February 5, 2023
cutest kitten ever

So, there you are with your tiny little puffball of joy wondering what possessed you to get a cat in the first place.

Maybe it’s your first kitten or you haven’t had a cat since childhood when your parents did all the work. Whatever the case, there you are with your new kitty and no clue what to do now.

super cute kitten

You’ll find a lot more info on the web than you can possibly use. A goodly number of sites will have told you to max out your card on cat toys, furniture, litter boxes, dishes, and putting your vet’s kid through college.

There’s nothing wrong with doing those things but let me clue you in – your kitty doesn’t care how much you spend and really doesn’t need a $200 cat tree.

But there are some things you will need for your cat. A litterbox, a crate, food and water dishes, food and some type of scratching post are essential. A trip to the vet for shots is also a must.

cat litter guide

Litterbox: if you have a small kitten get a small litterbox. Most dollar stores carry them – your cat does not care if the box costs $3 or $89 – kitty just wants a nice place to go potty.

To start out, get a small bag of litter as well. A 3 ounce kitten will not need a 20 lb bag of cat litter. The $1.50 5 lb bag will do just fine.

If the kitten is very small, a shallow aluminum cake pan is a better option. A kitten cannot use a box it cannot get in to.

litter scoop

One more thing you will need – a scoop. If you come across one in a yard sale that will do just fine (wash it in a 1:10 bleach solution and it’s as good as new).

If you have to get one at the store, skip the kitty section and go over to housewares.

Find a cheap slotted spoon – it is more durable, works better and has a longer handle than the litter scoops in the kitty section.

Store it with the litter box and away from the kitchen to avoid any confusion (we’ll cover this in more detail in the litter section).

If you have an older juvenile or an adult you can get either a full size litter box or a dish pan.

cat litter box

Plastic dishpans are cheap and have much steeper walls.

Most cats have a learning curve for getting in and out without knocking it over but they usually get the hang of it pretty quickly. (we’ll cover the ins and outs of cax boxes in the litter box section).

Go ahead and get a large size of whatever type litter you plan on using – the cat will use it up quicker than you think.


Crate: Also known as a carrier. For a tiny kitten a small carrier is fine. For a larger cat you want a carrier the cat can easily turn around in.

The carrier will be the means of transporting your cat. It will also serve to confine the cat when necessary.

An old towel placed in the crate will serve as the cat’s bed. It’s best if your cat spends time in the carrier when you aren’t about to go to the vet.

The carrier will be a safe place your cat won’t mind being in instead of an invitation to start a cat rodeo before every trip to the vet.


Food and water dishes: Any food grade dish will do. (Be wary of ceramics that aren’t intended for food use as they may leach lead which isn’t any healthier for your cat than it is for you.)

You can get the cute ones with the paw prints or just use the cereal bowls you don’t like. The cat won’t care so that is pretty much up to you.

Two things to consider: Size and material. A tiny kitten needs a small dish – you wouldn’t like trying to eat out of a swimming pool and your kitten won’t like it either.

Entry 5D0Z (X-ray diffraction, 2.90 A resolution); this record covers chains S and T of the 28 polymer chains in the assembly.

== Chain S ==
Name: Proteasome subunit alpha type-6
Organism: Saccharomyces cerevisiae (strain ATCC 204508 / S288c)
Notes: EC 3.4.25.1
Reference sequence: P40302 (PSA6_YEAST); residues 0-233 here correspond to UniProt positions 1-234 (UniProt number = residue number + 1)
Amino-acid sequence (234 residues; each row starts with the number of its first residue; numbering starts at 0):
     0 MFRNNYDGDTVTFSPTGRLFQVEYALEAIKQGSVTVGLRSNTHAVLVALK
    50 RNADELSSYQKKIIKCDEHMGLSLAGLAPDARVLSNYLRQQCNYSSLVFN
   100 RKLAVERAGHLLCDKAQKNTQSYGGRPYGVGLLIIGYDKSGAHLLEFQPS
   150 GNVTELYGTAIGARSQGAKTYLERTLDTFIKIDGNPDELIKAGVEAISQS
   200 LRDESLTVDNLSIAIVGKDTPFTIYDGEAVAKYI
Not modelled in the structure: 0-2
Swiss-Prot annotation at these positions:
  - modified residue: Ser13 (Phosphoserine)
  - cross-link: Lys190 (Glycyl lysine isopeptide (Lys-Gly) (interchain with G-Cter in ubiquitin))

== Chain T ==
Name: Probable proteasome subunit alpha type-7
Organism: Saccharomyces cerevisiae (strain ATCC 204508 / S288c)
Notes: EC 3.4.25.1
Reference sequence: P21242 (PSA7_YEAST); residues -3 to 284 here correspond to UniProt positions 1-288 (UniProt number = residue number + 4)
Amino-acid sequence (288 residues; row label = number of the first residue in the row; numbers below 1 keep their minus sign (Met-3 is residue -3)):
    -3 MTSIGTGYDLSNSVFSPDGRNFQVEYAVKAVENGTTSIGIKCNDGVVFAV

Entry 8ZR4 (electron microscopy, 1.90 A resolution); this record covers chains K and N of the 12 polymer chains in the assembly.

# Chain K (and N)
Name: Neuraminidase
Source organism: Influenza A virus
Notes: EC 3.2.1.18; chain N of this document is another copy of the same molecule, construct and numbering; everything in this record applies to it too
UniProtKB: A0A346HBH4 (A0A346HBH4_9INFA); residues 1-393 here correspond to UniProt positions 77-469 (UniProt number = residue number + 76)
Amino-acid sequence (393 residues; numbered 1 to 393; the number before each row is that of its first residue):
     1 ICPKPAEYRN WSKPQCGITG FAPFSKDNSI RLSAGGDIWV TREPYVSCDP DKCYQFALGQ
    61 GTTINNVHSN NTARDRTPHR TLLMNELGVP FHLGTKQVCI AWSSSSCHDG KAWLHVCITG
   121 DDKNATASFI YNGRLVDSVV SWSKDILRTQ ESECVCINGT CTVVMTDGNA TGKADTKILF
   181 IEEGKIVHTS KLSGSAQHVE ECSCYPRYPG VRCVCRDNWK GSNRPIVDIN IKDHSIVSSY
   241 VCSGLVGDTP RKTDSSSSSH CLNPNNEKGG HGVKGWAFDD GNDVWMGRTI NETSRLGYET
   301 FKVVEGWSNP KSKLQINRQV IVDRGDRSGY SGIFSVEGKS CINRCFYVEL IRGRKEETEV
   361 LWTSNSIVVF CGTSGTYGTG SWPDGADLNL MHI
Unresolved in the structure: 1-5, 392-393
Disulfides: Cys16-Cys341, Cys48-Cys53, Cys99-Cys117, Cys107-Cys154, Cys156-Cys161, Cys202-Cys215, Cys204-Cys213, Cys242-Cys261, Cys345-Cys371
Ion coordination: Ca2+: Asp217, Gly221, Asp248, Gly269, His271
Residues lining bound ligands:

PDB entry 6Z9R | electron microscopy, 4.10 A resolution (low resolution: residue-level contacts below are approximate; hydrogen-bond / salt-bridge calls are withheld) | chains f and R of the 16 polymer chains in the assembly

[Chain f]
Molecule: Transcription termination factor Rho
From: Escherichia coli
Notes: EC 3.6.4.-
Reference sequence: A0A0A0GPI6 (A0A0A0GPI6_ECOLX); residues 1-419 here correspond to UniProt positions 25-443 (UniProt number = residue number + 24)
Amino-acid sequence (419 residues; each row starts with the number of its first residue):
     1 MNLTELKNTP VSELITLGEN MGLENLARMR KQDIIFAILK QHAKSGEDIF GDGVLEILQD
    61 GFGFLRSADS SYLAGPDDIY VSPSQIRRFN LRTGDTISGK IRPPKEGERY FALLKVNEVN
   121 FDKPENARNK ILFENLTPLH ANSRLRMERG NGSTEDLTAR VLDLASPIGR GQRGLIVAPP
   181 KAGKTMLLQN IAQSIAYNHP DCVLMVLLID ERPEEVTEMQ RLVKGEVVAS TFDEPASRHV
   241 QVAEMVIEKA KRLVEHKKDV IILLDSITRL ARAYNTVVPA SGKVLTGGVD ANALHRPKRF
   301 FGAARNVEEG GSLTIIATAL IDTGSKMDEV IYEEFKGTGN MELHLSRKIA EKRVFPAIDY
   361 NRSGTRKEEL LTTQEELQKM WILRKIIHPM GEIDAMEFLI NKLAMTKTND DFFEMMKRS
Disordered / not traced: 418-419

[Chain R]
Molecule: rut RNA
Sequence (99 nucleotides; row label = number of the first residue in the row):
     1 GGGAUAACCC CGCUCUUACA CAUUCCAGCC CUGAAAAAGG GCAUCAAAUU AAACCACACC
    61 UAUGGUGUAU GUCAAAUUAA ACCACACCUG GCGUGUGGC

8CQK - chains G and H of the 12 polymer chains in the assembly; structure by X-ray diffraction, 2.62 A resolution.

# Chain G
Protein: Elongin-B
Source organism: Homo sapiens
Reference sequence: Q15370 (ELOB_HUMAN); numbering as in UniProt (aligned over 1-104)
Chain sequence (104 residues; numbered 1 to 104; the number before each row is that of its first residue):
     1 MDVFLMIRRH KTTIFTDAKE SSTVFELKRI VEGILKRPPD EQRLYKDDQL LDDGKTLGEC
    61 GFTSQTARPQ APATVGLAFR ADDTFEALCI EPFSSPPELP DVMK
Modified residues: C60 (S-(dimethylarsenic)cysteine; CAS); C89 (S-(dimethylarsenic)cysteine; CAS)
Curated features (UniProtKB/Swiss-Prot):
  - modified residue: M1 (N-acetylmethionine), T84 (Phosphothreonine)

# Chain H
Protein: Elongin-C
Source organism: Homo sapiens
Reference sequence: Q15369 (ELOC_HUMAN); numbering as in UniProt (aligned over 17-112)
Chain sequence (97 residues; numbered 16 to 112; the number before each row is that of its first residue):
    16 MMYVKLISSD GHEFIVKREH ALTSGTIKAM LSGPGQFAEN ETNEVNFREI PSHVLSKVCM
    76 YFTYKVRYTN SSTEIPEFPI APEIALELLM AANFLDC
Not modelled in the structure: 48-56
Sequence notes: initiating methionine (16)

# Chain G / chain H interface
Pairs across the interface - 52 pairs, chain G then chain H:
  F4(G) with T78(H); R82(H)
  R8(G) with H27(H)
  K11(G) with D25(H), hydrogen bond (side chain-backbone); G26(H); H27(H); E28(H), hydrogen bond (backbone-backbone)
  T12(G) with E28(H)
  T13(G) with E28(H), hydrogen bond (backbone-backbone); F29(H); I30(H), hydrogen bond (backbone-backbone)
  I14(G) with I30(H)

An adult cat needs a dish large enough to hold at least one single serving can of catfood. The water dish can be the same size or larger but never smaller. Cats drink a lot more than you’d think.

If you have a white cat or a cat with a white chin you may want to avoid plastic dishes. White cats sometimes develop a type of acne when they feed out of plastic dishes.

It’s not harmful to the cat but it’s messy in appearance and probably best avoided. Glass, ceramic and metal dishes are all fine.

cat tree scratching post

Scratching Post: We’ll cover these in some detail in another section but you will need something.

Cats must tend their claws and they do that by scratching. You can find a cheap post or hanging scratcher at the dollar store.

The cat won’t care. But if you don’t provide something don’t be terribly surprised when your sofa becomes kitty’s scratching post.


Vet: Some shots are legally mandated (rabies) and others are just a really good idea. Talk to your vet about what your cat needs and when.

If cost is an issue most vets will work with you and spread out the schedule to make it more affordable.

The other advantage is that by getting a vet as soon as you get the cat you have someone to turn to if you ever do have an emergency.

Now that we’ve covered the essentials, let’s look at the non-essentials:

kitten toys

Toys: Adult cat or kitten, all cats need something to play with. That doesn’t mean they need something bought from the store.

You have lots of things around the house you can use for a cat toy. The only thing to remember is never use anything might make the cat mistake a non-toy for a toy.

If you like your shoes don’t make an old pair into a cat toy. But a small water bottle with a few rocks in it will entertain your cat just as well as that $5 crinkle toy at the store.


Furniture: Cut some holes in a card board box and your cat will be just as happy as if you’d spent $50 on that cat hideout.

Be creative – kitty just wants something to climb on. A step stool can make kitty just as happy as an elaborate cat tree. 

So that about sums it up for now.

Other than these things, you obviously need to be patient, and have lots of love in your heart for your new cuddle monster.  Please do let us know your experience with an inbound kitten, and how it all goes. Are they happy, or did you run into issues?  Let us know in the comments below.

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